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Last Post 06/26/2007 6:11 PM by  krek
Cone blind
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06/25/2007 9:56 PM

    I attended an event this weekend and found that I go "cone blind". All  can see is orange I become disoriented and lose my way. I had a great time even though I came in dead last. I have some track experience but I find auto-x intense and very challenging. Any and all advice, ideas, whatever will be greatly appreciated. 

     

    Thanks


     

    Larry Kronemeyer
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    06/25/2007 11:02 PM
    Walk the course with an experienced driver as many times as you can.  Some drivers draw the course as they walk it so they can study it while they are waiting for their run.  Never forget to ask questions.  The Solo is the same as the track, except smaller.  You still have to read the line ahead, just as you read the line at the track, you just have less time.  Try to run the first time slower and feel the track, then pick up speed on each run thereafter, you get 6 runs and only the quickest counts.   I am not one of the fastest on the Solo, have gotten lost and missed turns, but I did finally complete the last few times without getting lost or flipping cones.  Haven't been out this year yet, but hope to before long.  Keep trying and do not let it get to you, you'll pick it up and you will find it carries over to the track. I'm no spring chicken either, and the kids really are agile in response and reaction. 
    rkoradi
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    06/26/2007 3:43 AM

    First of all: practice, practice, practice! What happened to you at your first event is not unusual at all. It all seems clear while you walk the course. But then you move about 10 times faster when you drive, and the brain is overloaded. And if you get nervous, that makes it even worse. It will get easier after a few events.

    Everybody approaches things differently, and you'll have to find out what works for you. Here are a few things that I find helpful:

    Walk the course as many times as you need (I like to walk 3-4 times, some people need less). And focus while you do it. Walk alone, and don't talk to anybody. Just being able to remember the course is not enough. It almost has to be wired into your brain. You don't really have time to think while you drive, it has to be almost automatic.

    Focus on the cones that really matter. The line you drive on a typical course is defined by maybe 20 key cones. The other 90% of the cones don't matter. Some of them can be completely ignored, like most of the cones on the outside of turns. Others might help you to find the key cones (see below).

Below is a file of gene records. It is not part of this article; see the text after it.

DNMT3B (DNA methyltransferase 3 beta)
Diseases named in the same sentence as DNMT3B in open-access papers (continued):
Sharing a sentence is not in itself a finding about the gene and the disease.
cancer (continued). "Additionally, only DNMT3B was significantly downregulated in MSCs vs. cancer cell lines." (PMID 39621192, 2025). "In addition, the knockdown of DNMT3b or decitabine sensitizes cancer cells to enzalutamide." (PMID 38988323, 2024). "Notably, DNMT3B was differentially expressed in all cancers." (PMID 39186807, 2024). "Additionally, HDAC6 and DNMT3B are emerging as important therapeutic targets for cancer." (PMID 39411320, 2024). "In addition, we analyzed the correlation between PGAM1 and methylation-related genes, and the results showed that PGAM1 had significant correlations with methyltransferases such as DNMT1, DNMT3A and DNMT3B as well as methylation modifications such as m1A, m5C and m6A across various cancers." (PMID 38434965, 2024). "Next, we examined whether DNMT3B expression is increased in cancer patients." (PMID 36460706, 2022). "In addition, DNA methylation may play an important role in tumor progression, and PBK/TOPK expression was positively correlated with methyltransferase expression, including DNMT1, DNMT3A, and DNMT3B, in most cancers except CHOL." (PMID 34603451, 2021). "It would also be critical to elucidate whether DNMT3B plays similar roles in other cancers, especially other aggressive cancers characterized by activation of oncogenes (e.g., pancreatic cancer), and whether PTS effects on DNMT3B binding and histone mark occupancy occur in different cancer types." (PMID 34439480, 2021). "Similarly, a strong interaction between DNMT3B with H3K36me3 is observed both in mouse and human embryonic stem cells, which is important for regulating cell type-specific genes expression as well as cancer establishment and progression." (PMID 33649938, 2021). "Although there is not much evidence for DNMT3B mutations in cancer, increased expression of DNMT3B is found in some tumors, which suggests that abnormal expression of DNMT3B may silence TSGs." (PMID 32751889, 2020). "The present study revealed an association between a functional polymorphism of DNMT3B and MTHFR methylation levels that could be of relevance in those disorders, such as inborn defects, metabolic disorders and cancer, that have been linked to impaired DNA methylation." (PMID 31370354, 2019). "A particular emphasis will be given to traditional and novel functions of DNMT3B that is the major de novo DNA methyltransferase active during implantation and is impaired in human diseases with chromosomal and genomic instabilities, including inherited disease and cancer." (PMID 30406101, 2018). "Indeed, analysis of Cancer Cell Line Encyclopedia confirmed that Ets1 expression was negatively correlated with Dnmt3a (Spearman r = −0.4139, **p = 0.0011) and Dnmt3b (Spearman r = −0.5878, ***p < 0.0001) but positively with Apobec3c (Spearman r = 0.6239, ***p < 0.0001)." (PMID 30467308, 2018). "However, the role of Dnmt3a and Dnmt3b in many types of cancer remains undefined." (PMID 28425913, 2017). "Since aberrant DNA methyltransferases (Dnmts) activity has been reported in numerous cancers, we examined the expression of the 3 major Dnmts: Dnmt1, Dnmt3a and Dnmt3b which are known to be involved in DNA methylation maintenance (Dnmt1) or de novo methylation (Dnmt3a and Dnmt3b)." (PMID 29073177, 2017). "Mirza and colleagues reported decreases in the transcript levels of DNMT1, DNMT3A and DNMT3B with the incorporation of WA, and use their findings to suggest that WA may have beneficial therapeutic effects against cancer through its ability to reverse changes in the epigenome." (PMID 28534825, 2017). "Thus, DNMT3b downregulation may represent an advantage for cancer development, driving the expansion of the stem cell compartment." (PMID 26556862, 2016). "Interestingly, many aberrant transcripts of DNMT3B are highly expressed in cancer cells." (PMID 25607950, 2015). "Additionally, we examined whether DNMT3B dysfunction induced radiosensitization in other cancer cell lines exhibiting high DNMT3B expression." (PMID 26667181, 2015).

Instead of trying to remember each cone, or the exact line, I try to memorize the images I see at key points on the course, which is for example approaching or exiting a turn. And in that image, I need to be able to pick up the key cones as quickly as possible.

    I don't find course maps very helpful.

    drgnrcr101
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    06/26/2007 11:15 AM
    If the all of above still dosen't work for you we do allow ride alongs. So ask someone that is doing well if they can ride with you.
    mugwump
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    06/26/2007 12:04 PM
    What I did, especially at first, is walk the course several times.  Maybe the first time with someone experienced (like our Rookie Walkthrough) but the other times by yourself so you can focus.  After each walk, close your eyes and go through the course.  You should be able to 'drive' the course in your head.  If you get to a section you can't mentally picture, its time to walk again, focusing especially on the area you were having difficulty recalling.  Trying to recall something, failing, and then re-studying it is one of the most effective ways to learn new information.
    krek
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    06/26/2007 6:11 PM

    It is nearly impossible at first to remember the course (IMO) and nearly impossible not to be dead last.  Unless the announcer suggested "additional course walks" to you over the PA, it can get worse.

    Experience, heeding the above advice and Evolution School Phase 1 are all cures for cone blindness.

    Now I have a song from Styx stuck in my head. [8]

    Ghost of Autocrosser Past
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